Many functions are embedded within ZBrush that give you as the artist the means of easily and intuitively applying a special effect to compose. One nice example is the 'Bulge', which bloats a surface. In the text this is used to expand the dominant muscles of a leg. This is done within the larger context of using free form sculpting to craft an entire character. Far nicer than grubby and tedious mucking about with polygons and vertices.

Though you will probably need to explicitly deal with meshes in shaping the finer details of a character. Another concept available for use is the polygroup, which can handle mesh manipulation.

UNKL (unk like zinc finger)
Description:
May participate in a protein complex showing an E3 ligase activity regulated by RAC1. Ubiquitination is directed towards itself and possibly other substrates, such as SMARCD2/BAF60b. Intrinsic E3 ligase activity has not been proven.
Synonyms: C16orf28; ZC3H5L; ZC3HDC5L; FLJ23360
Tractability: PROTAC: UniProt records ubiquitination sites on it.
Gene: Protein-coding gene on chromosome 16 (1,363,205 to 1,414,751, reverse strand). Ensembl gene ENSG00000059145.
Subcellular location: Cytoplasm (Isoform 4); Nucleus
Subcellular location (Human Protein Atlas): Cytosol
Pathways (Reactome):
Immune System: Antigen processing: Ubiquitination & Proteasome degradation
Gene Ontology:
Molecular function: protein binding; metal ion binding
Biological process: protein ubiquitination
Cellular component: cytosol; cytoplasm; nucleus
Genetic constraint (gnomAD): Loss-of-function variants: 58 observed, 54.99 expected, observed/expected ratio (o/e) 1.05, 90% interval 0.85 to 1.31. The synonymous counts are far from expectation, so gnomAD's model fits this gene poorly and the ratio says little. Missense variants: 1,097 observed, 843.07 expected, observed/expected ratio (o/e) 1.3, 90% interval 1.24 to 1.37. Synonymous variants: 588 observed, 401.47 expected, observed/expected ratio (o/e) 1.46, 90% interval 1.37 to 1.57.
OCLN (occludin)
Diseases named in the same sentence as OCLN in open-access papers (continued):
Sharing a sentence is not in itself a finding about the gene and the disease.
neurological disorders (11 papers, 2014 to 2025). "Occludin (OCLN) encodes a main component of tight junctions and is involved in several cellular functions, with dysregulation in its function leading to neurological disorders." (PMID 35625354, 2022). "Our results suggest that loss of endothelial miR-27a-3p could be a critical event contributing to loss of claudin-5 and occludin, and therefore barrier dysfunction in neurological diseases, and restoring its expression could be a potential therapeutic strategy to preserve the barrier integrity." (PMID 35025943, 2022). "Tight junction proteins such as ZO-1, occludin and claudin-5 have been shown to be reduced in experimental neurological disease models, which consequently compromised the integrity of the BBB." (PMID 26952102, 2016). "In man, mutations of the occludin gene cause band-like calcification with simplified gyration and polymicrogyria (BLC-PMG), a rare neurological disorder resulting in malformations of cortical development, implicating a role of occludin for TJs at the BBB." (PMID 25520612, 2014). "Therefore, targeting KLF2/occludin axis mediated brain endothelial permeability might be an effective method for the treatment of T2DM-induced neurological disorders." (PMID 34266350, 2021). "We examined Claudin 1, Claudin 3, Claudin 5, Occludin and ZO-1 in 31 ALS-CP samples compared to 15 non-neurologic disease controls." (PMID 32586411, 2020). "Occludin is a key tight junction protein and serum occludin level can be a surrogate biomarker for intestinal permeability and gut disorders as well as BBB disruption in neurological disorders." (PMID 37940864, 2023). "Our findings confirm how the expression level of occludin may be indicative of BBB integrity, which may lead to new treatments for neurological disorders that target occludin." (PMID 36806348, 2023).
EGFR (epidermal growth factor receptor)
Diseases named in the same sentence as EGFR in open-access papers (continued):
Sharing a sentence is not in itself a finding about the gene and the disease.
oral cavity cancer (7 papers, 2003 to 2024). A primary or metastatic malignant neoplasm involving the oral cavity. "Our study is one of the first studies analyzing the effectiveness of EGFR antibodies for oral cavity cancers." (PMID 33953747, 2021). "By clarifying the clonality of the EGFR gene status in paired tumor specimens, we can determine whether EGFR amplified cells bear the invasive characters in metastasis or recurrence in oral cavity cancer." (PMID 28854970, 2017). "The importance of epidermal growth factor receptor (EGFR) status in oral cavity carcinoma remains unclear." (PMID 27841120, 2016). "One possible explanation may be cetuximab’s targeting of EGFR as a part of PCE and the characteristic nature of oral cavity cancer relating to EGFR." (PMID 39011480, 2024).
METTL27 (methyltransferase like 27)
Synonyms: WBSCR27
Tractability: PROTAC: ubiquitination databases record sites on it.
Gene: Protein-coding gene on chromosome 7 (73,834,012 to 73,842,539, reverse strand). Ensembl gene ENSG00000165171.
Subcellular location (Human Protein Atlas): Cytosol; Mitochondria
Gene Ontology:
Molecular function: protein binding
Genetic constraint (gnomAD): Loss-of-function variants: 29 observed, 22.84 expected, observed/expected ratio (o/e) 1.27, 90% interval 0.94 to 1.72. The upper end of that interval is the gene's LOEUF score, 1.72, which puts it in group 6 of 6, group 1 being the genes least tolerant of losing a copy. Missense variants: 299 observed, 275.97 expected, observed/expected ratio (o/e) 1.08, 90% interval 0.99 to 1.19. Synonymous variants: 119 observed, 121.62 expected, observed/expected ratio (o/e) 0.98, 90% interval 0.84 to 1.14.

The book goes into quite a few other techniques. The overall package can be quite slick when you get used to most of these methods.

But a drawback of the book, and not of ZBrush, is some of the diagrams. Typically the ones I mean are screen captures of menus, where the background is dark. It becomes hard to see much of the details with this low contrast. The best figures are done against a white background. But the hard to see ones are sometimes done because the images were then edited to add white coloured rectangles or text that point to certain aspects. Graphically, it is not an easy problem, especially when the ultimate output is as hardcopy grayscale. Still, and ironically because this is after all a book on computer graphics, more effort should have been spent on improving the figures.